Are Databases a Special Case of Programming Languages?
T. H. Merrett
School of Computer Science
Databases deal primarily with data on secondary storage, which differs from
the data types of conventional programming languages by being persistent,
shared, and often too large for RAM. Database languages have mainly been
query languages. Some programming languages have been made persistent, usually
giving rise to object-oriented databases. The relational model has been used
as a basis for logic programming. How far can the unification of databases
and programming languages be taken, especially in view of the need for data
units which may exceed RAM capacity?
We present some results of exploring this question. It leads to further
questions which we can answer.
Related topics, which we shall not have time to address, include relational
recursion, event programming for active databases, process synchronization
in an associative data language, and scoping and multidatabases.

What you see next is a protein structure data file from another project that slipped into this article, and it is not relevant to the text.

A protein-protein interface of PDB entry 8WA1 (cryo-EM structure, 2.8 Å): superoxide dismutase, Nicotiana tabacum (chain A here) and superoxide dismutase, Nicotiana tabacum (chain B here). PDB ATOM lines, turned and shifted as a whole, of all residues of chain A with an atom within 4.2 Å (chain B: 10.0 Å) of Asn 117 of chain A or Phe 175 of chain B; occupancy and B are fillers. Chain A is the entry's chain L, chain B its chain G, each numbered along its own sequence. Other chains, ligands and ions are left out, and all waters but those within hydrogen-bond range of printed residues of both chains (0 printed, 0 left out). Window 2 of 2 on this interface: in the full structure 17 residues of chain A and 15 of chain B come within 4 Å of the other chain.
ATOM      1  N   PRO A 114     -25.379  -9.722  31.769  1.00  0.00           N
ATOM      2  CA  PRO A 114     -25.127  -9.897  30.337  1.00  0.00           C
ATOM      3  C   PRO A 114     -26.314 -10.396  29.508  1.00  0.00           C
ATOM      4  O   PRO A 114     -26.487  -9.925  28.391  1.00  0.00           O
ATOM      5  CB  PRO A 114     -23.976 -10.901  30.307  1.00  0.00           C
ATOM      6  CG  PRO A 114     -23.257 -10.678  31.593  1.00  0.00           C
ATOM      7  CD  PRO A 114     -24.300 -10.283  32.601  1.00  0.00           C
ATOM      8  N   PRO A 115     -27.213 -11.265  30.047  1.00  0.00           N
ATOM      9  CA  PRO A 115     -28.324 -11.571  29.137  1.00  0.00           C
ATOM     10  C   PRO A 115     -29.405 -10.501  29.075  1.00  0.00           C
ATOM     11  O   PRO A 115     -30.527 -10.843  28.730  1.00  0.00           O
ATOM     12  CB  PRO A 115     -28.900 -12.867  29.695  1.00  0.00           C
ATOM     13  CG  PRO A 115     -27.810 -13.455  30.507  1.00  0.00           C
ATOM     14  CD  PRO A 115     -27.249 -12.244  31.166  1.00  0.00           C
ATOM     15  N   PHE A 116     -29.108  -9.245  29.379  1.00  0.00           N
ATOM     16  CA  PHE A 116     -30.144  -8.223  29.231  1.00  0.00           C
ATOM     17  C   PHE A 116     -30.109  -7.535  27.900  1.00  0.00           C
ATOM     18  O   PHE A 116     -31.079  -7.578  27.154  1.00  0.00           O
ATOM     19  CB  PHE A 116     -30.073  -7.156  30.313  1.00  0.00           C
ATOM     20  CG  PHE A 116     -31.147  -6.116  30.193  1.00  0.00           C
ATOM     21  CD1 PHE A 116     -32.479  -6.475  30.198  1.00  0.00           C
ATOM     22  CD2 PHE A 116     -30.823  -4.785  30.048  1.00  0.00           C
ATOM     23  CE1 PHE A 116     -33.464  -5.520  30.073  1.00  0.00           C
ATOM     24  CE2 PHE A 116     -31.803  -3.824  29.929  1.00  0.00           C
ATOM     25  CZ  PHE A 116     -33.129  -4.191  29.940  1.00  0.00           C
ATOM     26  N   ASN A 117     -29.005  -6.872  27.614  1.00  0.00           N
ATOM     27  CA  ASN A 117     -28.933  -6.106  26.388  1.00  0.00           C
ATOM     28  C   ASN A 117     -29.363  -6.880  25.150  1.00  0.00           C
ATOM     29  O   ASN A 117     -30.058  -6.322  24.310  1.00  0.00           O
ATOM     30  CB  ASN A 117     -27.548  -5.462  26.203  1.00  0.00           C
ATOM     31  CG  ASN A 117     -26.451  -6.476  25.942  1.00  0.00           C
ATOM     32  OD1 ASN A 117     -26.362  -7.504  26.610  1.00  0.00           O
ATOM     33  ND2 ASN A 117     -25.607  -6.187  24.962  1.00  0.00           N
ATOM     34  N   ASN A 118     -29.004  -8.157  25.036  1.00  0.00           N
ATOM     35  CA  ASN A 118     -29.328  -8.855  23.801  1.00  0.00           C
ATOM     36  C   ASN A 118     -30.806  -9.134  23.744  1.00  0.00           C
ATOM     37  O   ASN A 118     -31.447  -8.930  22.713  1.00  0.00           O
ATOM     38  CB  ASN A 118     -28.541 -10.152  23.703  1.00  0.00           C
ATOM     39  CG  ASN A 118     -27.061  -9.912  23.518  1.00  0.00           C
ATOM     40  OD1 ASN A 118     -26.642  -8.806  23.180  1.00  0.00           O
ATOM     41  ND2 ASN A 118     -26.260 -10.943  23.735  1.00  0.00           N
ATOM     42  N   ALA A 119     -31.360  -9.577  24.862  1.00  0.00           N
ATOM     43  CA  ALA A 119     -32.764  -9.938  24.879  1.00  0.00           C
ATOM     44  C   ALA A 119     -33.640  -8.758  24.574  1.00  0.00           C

- What kinds of programming can be done in a language whose data
structures support possibly very large sets of related items, and
whose operations abstract over loops?
- What happens to functions in a programming language when seen from
the perspective of relations, since relations generalize functions
- What happens to database relations when asked to support data abstraction
and how can this be done with no new syntax in the database formalism?
- Object orientation was motivated by a wish to instantiate possibly
very large numbers of similar objects (such as cells or gas molecules);
relations can represent very large numbers of similar objects: how can
instantiation be incorporated into the relational algebra?
You can get more information
on the Web or,
in a better version,
as Postscript file.